The Progress Leader reports Graham Watt, the owner of a local carpet cleaning business, has been preselected as the Liberal candidate for Jeff Kennett’s old seat of Burwood, currently held by Labor’s Bob Stensholt on a margin of 3.7 per cent. Watt reportedly received 70 votes against 45 for former Hawthorn AFL player Steve Lawrence (who was given a reference by Kennett) and five for David Solly, IT manager and one-time Nationals member.
811 comments on “Redraw redrawn”
Minor quibble, William: In your summary of NSW you seem to have mixed ‘Lachlan’ and ‘Gwydir’ LGAs around.
Oh dear, enough to make you puke:
[Nelson was ‘outstanding:’ Turnbull, October 23, 2009 – 8:44PM, Brendan Nelson was a “courageous” and “outstanding” political leader, says his successor, Malcolm Turnbull…… Mr Turnbull thanked Dr Nelson for his contribution to politics, describing him as “an outstanding minister, an outstanding, courageous leader of the opposition”.]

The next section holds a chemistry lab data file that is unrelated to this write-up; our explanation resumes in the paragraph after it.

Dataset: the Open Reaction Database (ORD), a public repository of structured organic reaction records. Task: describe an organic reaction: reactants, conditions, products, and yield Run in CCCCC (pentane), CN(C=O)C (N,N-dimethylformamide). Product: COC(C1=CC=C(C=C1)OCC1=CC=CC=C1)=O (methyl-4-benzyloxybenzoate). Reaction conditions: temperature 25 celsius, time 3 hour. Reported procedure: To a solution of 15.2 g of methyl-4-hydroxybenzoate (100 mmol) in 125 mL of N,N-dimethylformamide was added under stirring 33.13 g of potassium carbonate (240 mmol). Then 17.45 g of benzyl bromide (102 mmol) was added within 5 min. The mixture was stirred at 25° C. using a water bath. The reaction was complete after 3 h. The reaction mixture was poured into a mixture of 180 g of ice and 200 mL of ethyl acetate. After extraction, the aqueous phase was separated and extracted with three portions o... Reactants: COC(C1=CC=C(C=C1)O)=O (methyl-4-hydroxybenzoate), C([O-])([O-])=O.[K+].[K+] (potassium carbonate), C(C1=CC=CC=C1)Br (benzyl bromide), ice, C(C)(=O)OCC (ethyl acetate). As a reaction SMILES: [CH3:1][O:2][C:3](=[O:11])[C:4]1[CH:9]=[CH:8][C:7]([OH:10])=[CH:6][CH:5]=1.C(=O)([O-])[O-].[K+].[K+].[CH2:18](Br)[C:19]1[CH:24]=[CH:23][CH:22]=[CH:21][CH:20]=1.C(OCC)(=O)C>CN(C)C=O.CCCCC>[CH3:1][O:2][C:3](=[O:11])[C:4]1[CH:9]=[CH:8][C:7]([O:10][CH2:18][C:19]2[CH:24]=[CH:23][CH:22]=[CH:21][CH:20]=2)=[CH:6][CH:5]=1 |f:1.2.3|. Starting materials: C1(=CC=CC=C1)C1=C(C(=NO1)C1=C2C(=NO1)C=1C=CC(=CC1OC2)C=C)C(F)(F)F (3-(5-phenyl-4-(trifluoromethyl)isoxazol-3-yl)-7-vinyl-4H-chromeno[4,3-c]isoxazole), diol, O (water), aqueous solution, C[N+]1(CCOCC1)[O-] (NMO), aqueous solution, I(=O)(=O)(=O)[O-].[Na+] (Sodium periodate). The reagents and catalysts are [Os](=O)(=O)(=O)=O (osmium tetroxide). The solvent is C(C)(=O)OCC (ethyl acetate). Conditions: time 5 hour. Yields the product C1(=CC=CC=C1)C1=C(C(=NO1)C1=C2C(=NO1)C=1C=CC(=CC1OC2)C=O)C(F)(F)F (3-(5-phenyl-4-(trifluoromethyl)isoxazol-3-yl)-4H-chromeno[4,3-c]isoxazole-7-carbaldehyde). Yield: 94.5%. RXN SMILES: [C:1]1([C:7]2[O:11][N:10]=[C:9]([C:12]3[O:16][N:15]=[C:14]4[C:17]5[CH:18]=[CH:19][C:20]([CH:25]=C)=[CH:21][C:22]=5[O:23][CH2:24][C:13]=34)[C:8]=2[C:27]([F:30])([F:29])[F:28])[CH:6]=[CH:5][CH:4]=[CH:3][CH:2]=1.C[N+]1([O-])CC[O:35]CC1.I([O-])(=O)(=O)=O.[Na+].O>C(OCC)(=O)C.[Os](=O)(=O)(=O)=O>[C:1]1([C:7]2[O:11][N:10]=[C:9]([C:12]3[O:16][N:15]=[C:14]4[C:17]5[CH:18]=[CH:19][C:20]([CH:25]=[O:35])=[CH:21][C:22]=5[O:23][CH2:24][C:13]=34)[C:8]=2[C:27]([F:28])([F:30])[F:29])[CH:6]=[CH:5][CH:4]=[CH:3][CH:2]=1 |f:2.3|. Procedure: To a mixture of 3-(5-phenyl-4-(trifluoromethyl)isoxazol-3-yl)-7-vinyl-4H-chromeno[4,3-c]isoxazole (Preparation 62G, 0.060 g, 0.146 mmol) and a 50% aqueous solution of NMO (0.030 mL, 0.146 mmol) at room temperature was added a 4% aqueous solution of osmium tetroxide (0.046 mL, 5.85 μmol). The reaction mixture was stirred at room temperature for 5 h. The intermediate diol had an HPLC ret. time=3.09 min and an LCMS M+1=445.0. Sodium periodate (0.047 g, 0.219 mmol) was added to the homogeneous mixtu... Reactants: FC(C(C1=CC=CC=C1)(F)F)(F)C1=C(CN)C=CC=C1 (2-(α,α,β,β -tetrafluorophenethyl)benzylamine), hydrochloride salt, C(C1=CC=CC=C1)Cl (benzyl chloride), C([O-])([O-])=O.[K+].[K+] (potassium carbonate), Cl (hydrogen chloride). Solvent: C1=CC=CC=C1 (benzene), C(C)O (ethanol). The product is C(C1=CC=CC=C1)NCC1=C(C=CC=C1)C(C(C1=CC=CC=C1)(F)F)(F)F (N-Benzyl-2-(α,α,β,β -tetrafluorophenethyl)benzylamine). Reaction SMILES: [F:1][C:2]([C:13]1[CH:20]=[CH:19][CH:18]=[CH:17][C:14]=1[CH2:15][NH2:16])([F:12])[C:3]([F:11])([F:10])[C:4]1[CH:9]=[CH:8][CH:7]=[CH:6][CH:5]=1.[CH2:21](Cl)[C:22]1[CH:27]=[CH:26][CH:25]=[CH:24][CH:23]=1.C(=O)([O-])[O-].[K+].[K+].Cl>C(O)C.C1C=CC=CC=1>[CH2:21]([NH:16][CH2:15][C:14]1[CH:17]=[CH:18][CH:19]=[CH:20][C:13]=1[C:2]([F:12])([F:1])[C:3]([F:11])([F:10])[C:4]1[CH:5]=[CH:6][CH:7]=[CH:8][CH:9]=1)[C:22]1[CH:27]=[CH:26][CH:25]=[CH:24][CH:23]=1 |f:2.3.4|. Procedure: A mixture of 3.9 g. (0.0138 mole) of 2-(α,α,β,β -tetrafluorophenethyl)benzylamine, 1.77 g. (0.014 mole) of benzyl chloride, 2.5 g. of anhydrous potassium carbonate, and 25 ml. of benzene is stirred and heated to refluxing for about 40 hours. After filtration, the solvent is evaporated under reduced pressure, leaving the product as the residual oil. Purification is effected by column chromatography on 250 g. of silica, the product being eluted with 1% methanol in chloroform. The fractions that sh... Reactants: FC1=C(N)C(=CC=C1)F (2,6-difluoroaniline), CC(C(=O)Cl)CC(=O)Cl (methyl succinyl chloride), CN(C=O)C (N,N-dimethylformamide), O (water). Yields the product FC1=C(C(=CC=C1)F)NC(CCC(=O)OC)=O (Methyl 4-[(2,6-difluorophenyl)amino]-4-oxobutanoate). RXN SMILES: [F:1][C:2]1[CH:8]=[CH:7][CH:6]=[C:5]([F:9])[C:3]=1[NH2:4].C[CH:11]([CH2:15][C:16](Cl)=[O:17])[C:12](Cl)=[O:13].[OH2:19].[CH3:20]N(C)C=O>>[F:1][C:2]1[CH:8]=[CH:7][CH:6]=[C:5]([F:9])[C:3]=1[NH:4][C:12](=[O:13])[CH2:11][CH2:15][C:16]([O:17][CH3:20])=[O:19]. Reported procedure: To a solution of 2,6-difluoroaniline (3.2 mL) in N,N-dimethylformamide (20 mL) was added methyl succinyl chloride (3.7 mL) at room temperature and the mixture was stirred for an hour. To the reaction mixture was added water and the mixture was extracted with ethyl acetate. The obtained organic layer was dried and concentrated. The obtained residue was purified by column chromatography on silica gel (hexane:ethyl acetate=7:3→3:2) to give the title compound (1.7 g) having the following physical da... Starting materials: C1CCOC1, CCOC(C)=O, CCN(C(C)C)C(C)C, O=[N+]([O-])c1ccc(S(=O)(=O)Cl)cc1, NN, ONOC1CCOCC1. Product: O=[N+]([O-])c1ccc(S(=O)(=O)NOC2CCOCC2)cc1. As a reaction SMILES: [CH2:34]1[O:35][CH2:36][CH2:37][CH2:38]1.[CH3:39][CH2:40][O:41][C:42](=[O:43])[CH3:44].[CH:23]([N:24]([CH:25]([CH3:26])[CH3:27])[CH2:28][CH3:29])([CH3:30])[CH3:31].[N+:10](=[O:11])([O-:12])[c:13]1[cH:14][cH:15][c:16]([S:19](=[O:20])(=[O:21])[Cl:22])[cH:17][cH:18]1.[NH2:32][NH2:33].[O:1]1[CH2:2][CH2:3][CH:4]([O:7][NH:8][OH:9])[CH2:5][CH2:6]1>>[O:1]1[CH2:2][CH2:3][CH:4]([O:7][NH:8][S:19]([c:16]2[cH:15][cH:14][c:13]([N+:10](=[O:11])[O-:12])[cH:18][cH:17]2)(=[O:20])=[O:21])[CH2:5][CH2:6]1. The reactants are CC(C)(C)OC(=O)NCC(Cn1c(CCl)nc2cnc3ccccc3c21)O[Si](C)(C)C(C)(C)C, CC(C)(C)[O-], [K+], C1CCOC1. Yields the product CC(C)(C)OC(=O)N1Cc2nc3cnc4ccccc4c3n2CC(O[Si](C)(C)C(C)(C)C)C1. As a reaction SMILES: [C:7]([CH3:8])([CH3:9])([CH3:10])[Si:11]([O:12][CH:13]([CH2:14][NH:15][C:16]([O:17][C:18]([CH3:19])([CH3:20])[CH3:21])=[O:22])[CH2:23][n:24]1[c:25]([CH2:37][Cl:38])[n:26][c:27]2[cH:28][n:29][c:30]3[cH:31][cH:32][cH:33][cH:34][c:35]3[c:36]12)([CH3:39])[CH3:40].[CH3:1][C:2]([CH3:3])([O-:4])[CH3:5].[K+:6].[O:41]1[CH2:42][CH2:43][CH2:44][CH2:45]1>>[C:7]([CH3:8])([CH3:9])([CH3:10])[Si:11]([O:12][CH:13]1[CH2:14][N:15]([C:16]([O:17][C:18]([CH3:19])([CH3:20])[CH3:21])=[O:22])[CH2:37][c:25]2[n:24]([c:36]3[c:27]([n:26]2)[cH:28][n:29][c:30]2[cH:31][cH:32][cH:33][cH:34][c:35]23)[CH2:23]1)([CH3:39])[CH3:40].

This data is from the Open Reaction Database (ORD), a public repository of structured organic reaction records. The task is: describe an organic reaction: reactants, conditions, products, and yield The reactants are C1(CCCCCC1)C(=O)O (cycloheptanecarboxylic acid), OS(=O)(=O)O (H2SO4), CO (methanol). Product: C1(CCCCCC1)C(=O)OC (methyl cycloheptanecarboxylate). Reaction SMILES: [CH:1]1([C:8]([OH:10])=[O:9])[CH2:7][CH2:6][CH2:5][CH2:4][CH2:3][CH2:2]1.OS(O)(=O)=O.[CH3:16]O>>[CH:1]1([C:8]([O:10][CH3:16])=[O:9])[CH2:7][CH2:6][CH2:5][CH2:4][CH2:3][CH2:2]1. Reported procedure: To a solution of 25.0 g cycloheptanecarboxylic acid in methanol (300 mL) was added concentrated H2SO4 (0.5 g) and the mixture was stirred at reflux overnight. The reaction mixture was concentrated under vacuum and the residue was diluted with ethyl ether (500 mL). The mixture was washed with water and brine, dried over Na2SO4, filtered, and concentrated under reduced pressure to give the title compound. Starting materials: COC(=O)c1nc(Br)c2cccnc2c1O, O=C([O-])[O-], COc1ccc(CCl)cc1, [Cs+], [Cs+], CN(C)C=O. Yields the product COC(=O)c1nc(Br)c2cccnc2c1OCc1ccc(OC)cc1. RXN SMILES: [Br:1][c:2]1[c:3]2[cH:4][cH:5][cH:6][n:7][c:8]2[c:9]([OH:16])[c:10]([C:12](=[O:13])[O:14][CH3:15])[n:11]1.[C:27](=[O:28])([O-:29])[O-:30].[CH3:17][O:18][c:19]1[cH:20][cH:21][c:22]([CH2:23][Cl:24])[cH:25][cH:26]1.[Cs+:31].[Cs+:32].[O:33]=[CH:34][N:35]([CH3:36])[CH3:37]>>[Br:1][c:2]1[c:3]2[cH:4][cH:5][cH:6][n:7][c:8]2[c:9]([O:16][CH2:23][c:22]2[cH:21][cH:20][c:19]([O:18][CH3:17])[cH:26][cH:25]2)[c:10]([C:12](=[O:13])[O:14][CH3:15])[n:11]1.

[Turnbull to Nelson: toughen up, By Samantha Maiden | December 01, 2007 – MALCOLM Turnbull stormed into the new Liberal leader’s parliamentary office within an hour of Thursday’s leadership vote, tearing into Brendan Nelson over his “funereal speech” and urging him to toughen up.
Surrounded by cardboard boxes and his staff in a temporary office, Brendan Nelson looked up.
The Liberal Party’s campaign director, Brian Loughnane, was in the room offering congratulations, as was Nelson’s press secretary, former journalist Nigel Blunden, and his senior adviser, Simon Berger.
Nelson’s newly elected deputy, Julie Bishop, had just left the room to freshen up her makeup for the leadership team’s first press conference, leaving the Liberal leader in his cramped new office with his staff when Turnbull stormed through the door.
Nelson, touched by the support of his colleagues earlier that day, who backed him over Turnbull, had been moved to tears in the partyroom and was humbled by this moment of Liberal Party history.
Turnbull was not. “That speech was funereal,” the multi-millionaire MP exploded, attacking Nelson’s rather sombre acceptance of the Liberal leadership. “You can’t do that again. You have to sound like the coach at half-time talking to a grand final team. You’ve got to toughen up.” ]